Pfizer to offer cheap HIV drug Sustiva in India

Image copyright Getty Images Image caption World Health Organisation guidelines allow the global sale of the drug for a discount

Drug giant Pfizer is to allow the manufacture and sale of its HIV drug without the price tag of more than $10,000 (£7,000) a year.

The company has announced it is to introduce a ‘generic version’ of its blockbuster HIV drug, called Sustiva.

Its price is due to be cut to just $3,200 in developing countries.

The announcement is part of an agreement between Pfizer and the drug manufacturer, Gilead Sciences, over their patents.

While patents currently need to be strictly enforced, the practice is to allow companies to license their patents to other companies in return for allowing the generic manufacture of their drugs.

Gilead will manufacture the cheaper version of Sustiva and distribute it to developing countries at a cost of $3,200.

The drug will be sold for $1 in certain African countries and will be free of charge for people in most parts of Europe and the US, including Puerto Rico.

In developing countries, AIDS drugs are usually less expensive as the real cost of manufacturing is cheap labour and low production costs.

Pfizer has found that Sustiva, which was originally manufactured by the company GlaxoSmithKline, costs much less than it does in the USA and Europe, making it more affordable for developing countries.

Companies patent their medicines for years – Pfizer has been granted 52 patents for Sustiva – making it rare to have access to the generic version of the drug.

When such a rare opportunity for the cheaper generic version emerges, companies are usually forced to license their patents to other companies.

After the drug is licensed for sale, the patented drug costs far more.

In 2016, for example, the company announced a cut in prices for Pfizer’s HIV AIDS drug Tyzeka to $1,200 a year from $5,000, but Gilead still charged $3,000 a year.

Now a year later, Pfizer and Gilead have decided they both want to participate in ‘commonly accepted common decency standards for a fair license’, with an effective price for Sustiva of $3,200 – far less than the prices paid in the USA and Europe.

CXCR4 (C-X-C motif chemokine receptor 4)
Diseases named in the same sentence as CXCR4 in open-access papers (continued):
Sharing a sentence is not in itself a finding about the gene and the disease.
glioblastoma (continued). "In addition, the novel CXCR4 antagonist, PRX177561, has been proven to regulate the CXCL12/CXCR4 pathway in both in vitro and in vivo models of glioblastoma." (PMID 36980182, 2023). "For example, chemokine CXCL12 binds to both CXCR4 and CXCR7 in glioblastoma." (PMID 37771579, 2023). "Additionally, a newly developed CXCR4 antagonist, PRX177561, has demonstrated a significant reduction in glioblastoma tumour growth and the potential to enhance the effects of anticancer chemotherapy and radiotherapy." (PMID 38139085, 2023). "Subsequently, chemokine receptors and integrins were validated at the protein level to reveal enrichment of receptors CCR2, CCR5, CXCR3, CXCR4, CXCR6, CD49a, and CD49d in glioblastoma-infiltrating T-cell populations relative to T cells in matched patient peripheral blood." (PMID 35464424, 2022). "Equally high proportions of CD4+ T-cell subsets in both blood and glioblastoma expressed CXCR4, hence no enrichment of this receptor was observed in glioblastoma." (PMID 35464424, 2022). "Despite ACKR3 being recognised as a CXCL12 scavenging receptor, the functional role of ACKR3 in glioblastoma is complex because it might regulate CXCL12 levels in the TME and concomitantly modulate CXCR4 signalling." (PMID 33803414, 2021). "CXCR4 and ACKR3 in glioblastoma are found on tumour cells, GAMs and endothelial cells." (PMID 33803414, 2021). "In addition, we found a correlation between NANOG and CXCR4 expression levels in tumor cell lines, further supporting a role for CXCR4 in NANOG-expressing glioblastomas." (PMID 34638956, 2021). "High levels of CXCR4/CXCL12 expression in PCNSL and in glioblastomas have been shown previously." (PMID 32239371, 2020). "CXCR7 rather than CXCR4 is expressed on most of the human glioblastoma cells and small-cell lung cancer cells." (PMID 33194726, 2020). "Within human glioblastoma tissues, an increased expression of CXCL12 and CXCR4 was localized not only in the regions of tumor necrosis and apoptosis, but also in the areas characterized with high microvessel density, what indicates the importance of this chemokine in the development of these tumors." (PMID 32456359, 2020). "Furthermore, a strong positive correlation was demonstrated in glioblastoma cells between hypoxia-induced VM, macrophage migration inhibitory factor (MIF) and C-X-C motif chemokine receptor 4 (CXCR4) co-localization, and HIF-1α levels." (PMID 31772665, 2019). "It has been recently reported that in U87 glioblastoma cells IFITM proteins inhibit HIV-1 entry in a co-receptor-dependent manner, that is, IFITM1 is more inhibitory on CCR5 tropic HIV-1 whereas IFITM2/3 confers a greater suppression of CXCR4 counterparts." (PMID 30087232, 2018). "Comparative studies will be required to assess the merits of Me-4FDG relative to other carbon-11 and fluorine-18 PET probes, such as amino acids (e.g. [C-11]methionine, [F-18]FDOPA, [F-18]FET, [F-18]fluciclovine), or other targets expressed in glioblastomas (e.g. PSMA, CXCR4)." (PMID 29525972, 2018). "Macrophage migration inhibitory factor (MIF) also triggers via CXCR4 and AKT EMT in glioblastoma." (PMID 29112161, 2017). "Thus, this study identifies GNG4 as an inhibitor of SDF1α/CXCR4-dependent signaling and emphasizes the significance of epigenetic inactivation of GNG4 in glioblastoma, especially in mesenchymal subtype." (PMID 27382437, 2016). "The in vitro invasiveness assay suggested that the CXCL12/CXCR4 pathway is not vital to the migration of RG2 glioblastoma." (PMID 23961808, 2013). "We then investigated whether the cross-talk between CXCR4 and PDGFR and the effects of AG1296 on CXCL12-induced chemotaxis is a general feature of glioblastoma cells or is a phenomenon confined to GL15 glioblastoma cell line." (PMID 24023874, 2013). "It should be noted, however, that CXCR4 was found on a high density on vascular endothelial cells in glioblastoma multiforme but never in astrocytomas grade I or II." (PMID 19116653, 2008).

The cut in Sustiva prices will benefit 200 million people around the world who currently cannot afford the US patent price.

Gilead will finance the manufacturing of a generic Sustiva in India and manufacture it globally and it is expected that there will be no revenue sharing.

The decision by the two companies follows the signing of a new free trade agreement between the EU and India in September.

European Free Trade Association Member states Ireland, Portugal, the UK and the Netherlands – known as the EU-India Trade Partnership Agreement – will allow patent licenses for generic drugs that are in high demand across the world.

This will allow Gilead to produce the cheaper version of Sustiva at a cost much cheaper than the USA and Europe.

Since the agreement came into force, Indian pharmaceutical company Natco has already launched a generic version of Sustiva, selling it for $3,200 in 2016.

Unlike the USA and Europe, Indian patents do not have specific provisions for the import of low-cost medicines under ‘country of origin’ regulations.

At the start of this year, Indian Prime Minister Narendra Modi’s government eased rules on importing generic drugs manufactured in India.

People will increasingly see prices come down and access to life-saving medicines improve in countries with more liberal policies, so that the AIDS epidemic will be better controlled, regardless of which company produces the drugs.

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